As Idaho universities endure political storm, most students feel accepted, valued
Nine out of ten Idaho college students in a recent survey say they feel valued and respected, and they feel a sense of belonging.
The results are among the first batch of findings from a poll ordered by the Idaho Board of Education in response to continuing criticism from Republican lawmakers during the 2021 legislative session. In early May, the legislature cut $2.5 million from state colleges and universities, mainly as a rebuke to diversity and inclusion programs.
The initial survey results released Wednesday paint a different picture of how students feel on campus.
Two-thirds of students said they never or rarely feel pressured to affirm or accept beliefs they find offensive. Nearly 80 percent said they never or rarely feel shamed or bullied for sharing their personal beliefs or viewpoints. Nine in ten said they feel safe to express their personal beliefs or viewpoints with others. The results indicated majorities regardless of campus, class level or partisan affiliation, the state board said.
“The good news is most of our postsecondary students, regardless of political leaning, gender, race, or age feel valued, respected and welcome on our campuses,” Idaho Board of Education President Kurt Liebich said in a statement. “But a minority of students in our state also say there are times when they don’t feel a sense of belonging.”
Some students indicated they didn’t feel fully accepted or respected on occasion, according to Board of Education Chief Academic Officer T.J. Bliss. Because the responses haven’t been fully analyzed, it’s too early to say what issues might explain those feelings, Bliss said.
Among the survey’s 8,989 respondents, stated political affiliations were nearly evenly split. 27 percent identified themselves as leaning left, with an equal percentage describing their political views as centrist. 23 percent identified as conservative or right-leaning. Eighteen percent – roughly one in six students – did not disclose any political affiliation, and five percent called their views “other.”
The survey is only the latest turn in a long-running struggle over the politics of higher education in the Gem State.
In April 2019, lawmakers rejected an initial plan for college and university funding in response to diversity and inclusion programs at Boise State University. That summer, 28 House Republicans signed a letter to Boise State president Marlene Tromp that criticized her predecessor’s inclusion efforts as expensive and divisive. The letter also implied the school’s efforts did not reflect “Idaho values.” Though the letter was addressed to Tromp, copies were sent to the president of every college and university in the state. This year, Boise State was again targeted over its diversity programs.
Lt. Gov. Janice McGeachin, a candidate for governor in Idaho’s 2022 election, formed a task force in August dedicated to discovering evidence of socialism, Marxism, communism and critical race theory on campus. More than 3,600 comments were submitted, most of which questioned the committee and its goals. None provided evidence of liberal indoctrination at Idaho colleges and universities.
In response to legislative pressure, the Idaho Board of Education announced in October that it would make some student fees optional beginning in the fall of 2022. Legislation directed the state’s colleges and universities to evaluate whether mandatory fees supported clubs or organizations that might conflict with students’ own beliefs and views. The higher ed institutions are expected to submit lists of optional fees to the legislature later this month.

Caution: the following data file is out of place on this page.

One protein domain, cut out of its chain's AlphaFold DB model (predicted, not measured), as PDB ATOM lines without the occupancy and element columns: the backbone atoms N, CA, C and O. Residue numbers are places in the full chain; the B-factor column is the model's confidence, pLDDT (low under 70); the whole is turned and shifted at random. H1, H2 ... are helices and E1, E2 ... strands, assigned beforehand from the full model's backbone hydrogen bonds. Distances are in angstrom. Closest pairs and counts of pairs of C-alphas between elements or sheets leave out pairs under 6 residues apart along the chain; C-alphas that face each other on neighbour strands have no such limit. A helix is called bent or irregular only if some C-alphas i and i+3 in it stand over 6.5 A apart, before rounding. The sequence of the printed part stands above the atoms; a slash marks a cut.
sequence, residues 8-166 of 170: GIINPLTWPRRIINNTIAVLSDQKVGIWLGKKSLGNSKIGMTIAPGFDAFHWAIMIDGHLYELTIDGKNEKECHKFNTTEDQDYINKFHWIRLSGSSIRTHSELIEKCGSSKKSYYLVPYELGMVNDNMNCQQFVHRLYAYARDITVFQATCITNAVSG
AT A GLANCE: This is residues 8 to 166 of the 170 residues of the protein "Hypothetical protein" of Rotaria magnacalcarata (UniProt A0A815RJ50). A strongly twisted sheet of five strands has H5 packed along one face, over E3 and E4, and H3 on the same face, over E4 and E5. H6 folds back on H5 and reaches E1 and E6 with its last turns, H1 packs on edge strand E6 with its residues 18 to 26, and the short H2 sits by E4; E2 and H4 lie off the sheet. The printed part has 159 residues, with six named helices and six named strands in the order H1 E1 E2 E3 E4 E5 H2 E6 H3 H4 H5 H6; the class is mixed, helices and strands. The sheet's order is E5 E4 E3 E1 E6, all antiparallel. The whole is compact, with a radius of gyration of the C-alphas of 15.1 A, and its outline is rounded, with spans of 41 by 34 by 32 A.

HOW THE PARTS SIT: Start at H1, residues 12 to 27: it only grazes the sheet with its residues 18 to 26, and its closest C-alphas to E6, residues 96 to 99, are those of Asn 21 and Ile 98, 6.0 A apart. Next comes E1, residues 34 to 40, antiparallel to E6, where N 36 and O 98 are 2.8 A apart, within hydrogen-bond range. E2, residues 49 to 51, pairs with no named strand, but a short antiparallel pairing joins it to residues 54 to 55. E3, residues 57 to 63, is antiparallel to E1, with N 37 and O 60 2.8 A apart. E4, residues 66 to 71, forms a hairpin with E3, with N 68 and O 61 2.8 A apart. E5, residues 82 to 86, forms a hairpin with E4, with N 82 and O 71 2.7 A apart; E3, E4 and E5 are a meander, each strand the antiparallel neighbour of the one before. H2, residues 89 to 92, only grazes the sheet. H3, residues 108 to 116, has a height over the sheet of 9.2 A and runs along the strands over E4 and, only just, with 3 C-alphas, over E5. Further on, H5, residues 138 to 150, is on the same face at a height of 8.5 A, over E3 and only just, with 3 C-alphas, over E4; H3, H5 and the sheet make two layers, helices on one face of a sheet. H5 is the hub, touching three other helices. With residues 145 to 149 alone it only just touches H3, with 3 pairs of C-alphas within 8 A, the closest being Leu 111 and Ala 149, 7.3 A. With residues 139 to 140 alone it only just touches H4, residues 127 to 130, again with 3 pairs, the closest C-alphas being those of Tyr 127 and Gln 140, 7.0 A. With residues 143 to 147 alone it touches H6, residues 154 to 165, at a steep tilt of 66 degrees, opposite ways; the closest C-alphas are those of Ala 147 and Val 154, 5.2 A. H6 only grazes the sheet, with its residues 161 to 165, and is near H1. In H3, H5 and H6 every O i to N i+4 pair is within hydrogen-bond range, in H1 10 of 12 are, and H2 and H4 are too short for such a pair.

The higher education budget cuts this year were backed by the libertarian Idaho Freedom Foundation. Its president, Wayne Hoffman, hailed the House’s initial rejection of the higher ed budget in April. He referred to diversity and inclusion efforts as “radical indoctrination programs.”
“Lawmakers must instruct Idaho schools that no public funds should ever be used for social justice enterprises,” Hoffman said. “No state institution should be engaging in the promotion of social justice dogma.”
In a letter to state lawmakers, University of Idaho President C. Scott Green rejected Hoffman’s view.
“There is a troubling void of voices in the legislature standing up for the principles of critical thinking, the pursuit of knowledge, and the ability of students and faculty to explore ideas, examine the facts, and come to their own conclusions,” Green wrote, calling Hoffman’s lobbying efforts “misinformation and half-truths…directly impacting higher education funding by the Idaho Legislature.”
Hoffman said his next goal is cutting $20 million from Idaho’s colleges and universities in 2022.
“I’m not sure what’s worse than ‘hell to pay’ but whatever it is, Idaho’s colleges and universities and the State Board of Education have it coming in the 2022 legislative session,” Hoffman wrote earlier this month.
The poll results shared Wednesday are only the beginning for understanding student attitudes and perceptions. Of the initial findings, Idaho Board of Education Chief Academic Officer T.J. Bliss said, “We aren’t making any value statements about what that means, I’m just pointing out what the data says now. We are going to look at the data in ways to provide direction, guidance and actions for our institutions to take to gain value from the data.”
Bliss said more survey results could be released early next month. Board of Education staffers have been directed to develop an interactive dashboard that will share results online early in 2022.